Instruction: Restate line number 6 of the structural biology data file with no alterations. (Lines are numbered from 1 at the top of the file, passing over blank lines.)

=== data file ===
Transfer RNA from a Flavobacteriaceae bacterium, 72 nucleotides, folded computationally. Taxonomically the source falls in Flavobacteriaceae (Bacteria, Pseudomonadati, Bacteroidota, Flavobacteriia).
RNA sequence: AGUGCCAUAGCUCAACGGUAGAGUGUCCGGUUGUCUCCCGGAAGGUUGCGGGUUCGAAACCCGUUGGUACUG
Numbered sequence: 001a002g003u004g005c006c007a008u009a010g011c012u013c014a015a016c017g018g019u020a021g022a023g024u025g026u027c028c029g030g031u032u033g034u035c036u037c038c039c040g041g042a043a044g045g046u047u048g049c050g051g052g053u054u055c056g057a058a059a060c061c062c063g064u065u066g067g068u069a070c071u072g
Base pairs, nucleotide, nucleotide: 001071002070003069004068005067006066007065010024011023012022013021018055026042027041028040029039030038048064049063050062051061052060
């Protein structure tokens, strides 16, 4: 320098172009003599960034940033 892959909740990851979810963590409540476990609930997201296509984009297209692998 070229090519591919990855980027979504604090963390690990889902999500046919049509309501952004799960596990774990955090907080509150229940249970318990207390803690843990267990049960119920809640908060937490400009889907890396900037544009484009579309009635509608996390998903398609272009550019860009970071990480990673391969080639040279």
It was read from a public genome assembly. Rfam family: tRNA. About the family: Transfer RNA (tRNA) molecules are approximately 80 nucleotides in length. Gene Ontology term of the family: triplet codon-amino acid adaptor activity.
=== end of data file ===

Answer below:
It was read from a public genome assembly. Rfam family: tRNA. About the family: Transfer RNA (tRNA) molecules are approximately 80 nucleotides in length. Gene Ontology term of the family: triplet codon-amino acid adaptor activity.